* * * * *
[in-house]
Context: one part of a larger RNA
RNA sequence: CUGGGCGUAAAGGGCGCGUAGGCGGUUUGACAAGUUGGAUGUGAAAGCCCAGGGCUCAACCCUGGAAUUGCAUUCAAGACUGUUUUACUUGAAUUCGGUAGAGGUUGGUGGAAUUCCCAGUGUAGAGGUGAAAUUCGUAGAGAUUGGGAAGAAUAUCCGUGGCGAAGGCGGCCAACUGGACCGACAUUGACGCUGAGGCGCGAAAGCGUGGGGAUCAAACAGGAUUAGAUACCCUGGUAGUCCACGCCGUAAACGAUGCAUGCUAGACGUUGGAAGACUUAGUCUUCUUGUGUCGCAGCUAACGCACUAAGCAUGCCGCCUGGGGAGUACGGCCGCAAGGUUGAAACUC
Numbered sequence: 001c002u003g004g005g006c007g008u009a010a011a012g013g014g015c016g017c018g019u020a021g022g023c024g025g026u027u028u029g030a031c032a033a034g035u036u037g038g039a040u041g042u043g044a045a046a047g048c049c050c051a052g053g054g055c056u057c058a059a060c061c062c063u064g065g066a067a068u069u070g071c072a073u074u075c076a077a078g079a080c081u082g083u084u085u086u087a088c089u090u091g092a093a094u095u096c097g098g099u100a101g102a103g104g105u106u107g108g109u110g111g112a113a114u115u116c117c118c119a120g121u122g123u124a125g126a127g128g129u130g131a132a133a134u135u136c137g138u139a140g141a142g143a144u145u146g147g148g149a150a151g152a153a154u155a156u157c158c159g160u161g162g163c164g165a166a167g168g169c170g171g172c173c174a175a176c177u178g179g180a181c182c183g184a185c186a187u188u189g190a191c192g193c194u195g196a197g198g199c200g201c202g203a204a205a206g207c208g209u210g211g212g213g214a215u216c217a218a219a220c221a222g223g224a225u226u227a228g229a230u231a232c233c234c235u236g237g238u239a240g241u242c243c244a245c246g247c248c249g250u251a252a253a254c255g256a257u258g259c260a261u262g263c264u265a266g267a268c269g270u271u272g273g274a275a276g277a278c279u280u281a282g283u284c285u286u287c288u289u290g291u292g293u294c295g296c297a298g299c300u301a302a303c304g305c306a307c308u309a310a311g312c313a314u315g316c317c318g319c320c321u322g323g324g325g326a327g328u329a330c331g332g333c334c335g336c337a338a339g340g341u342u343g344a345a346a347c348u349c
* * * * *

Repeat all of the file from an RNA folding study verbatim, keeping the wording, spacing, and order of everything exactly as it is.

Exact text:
[in-house]
Context: one part of a larger RNA
RNA sequence: CUGGGCGUAAAGGGCGCGUAGGCGGUUUGACAAGUUGGAUGUGAAAGCCCAGGGCUCAACCCUGGAAUUGCAUUCAAGACUGUUUUACUUGAAUUCGGUAGAGGUUGGUGGAAUUCCCAGUGUAGAGGUGAAAUUCGUAGAGAUUGGGAAGAAUAUCCGUGGCGAAGGCGGCCAACUGGACCGACAUUGACGCUGAGGCGCGAAAGCGUGGGGAUCAAACAGGAUUAGAUACCCUGGUAGUCCACGCCGUAAACGAUGCAUGCUAGACGUUGGAAGACUUAGUCUUCUUGUGUCGCAGCUAACGCACUAAGCAUGCCGCCUGGGGAGUACGGCCGCAAGGUUGAAACUC
Numbered sequence: 001c002u003g004g005g006c007g008u009a010a011a012g013g014g015c016g017c018g019u020a021g022g023c024g025g026u027u028u029g030a031c032a033a034g035u036u037g038g039a040u041g042u043g044a045a046a047g048c049c050c051a052g053g054g055c056u057c058a059a060c061c062c063u064g065g066a067a068u069u070g071c072a073u074u075c076a077a078g079a080c081u082g083u084u085u086u087a088c089u090u091g092a093a094u095u096c097g098g099u100a101g102a103g104g105u106u107g108g109u110g111g112a113a114u115u116c117c118c119a120g121u122g123u124a125g126a127g128g129u130g131a132a133a134u135u136c137g138u139a140g141a142g143a144u145u146g147g148g149a150a151g152a153a154u155a156u157c158c159g160u161g162g163c164g165a166a167g168g169c170g171g172c173c174a175a176c177u178g179g180a181c182c183g184a185c186a187u188u189g190a191c192g193c194u195g196a197g198g199c200g201c202g203a204a205a206g207c208g209u210g211g212g213g214a215u216c217a218a219a220c221a222g223g224a225u226u227a228g229a230u231a232c233c234c235u236g237g238u239a240g241u242c243c244a245c246g247c248c249g250u251a252a253a254c255g256a257u258g259c260a261u262g263c264u265a266g267a268c269g270u271u272g273g274a275a276g277a278c279u280u281a282g283u284c285u286u287c288u289u290g291u292g293u294c295g296c297a298g299c300u301a302a303c304g305c306a307c308u309a310a311g312c313a314u315g316c317c318g319c320c321u322g323g324g325g326a327g328u329a330c331g332g333c334c335g336c337a338a339g340g341u342u343g344a345a346a347c348u349c